Safe Water Supply Could Reduce Newborn Deaths


Somali refugee Sahro Asad Hassan, 19, holds her newborn infant Anzal Mohammed in the maternity ward in a health clinic at Dagahaley camp in Dadaab in Kenya’s northeastern province, June 8, 2009. REUTERS/FINBARR O’REILLY

Lack of clean water supply and unhygienic conditions in maternity clinics and hospitals account for nearly half a million infant deaths in developing countries annually, according to WaterAid.  The state of water, sanitation and hygiene services (WASH) in health care facilities in 54 low- to middle-income countries is alarming, as described in the World Health Organisation and United Nations’ Children Fund’s recent report.

Nearly 20 percent of newborn deaths in Asia and Sub-Saharan Africa are caused by complications from sepsis, which could be prevented by observance of hygienic practices in health clinics.  The WHO reports that in these regions, 38 percent do not have access to basic water services and supply. Poor sanitation was observed in 19 percent of these health facilities and 35 percent do not have water and soap for hand washing.  Evaluation was based on the simplest standards or requisites of a health care facility and the situation could be considered even worse.

WaterAid reported an actual problem raised by a Zambian midwife who works in a birthing place lacking safe water and hygiene supply. Consequently, a newborn who was just detached from its umbilical cord was cleansed with water that came from wells. This makes infants susceptible to infection and neonatal tetanus. Moreover, health workers are compelled to attend to other patients without having their hands washed or the delivery room disinfected.  The situation already endangers the lives of these infants during their first month after birth.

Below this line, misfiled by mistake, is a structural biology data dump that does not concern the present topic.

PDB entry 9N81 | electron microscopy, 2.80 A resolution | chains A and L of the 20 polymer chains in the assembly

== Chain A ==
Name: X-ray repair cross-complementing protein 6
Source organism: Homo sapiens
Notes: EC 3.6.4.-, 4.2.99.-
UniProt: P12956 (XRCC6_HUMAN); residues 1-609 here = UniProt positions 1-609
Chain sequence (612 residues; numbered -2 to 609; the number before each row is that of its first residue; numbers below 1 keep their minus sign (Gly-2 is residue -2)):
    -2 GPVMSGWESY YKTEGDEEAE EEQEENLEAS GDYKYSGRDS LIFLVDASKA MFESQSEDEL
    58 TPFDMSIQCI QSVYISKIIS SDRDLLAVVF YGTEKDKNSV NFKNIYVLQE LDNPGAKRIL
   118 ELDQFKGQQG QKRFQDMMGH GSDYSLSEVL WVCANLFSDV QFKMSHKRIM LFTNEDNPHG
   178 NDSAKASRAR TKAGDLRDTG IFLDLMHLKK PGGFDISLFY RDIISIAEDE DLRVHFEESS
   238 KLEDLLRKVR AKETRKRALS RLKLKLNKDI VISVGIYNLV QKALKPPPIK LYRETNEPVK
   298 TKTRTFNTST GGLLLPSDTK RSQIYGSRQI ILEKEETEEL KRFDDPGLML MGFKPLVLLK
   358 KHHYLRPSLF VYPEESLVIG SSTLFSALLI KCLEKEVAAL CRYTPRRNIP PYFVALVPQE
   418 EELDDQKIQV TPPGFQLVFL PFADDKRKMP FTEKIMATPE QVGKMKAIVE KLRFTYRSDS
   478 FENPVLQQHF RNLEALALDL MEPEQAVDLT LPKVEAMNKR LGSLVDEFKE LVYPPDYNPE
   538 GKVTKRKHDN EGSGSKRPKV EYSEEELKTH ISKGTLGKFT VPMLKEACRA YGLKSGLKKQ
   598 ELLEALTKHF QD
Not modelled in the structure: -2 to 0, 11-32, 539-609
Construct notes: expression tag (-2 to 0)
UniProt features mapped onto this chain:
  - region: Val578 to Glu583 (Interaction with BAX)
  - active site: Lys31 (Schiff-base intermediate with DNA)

Global action is being called for to address this societal problem. On the upcoming World Water Day, WaterAid will launch its child health campaign called Healthy Start to raise awareness on the effects of safe water deficiency and lack of sanitation on babies born in maternity wards or clinics.  Specific recommendations such as integration of WASH in all local and national health programs were some of the actions emphasised.

To achieve this, the WHO highlights the need for concrete health plans in all levels and strengthening of existing national policies.  Funding, training health workers, and improving or maintaining WASH services are some of the general plans that can be coordinated with different governments and organisations.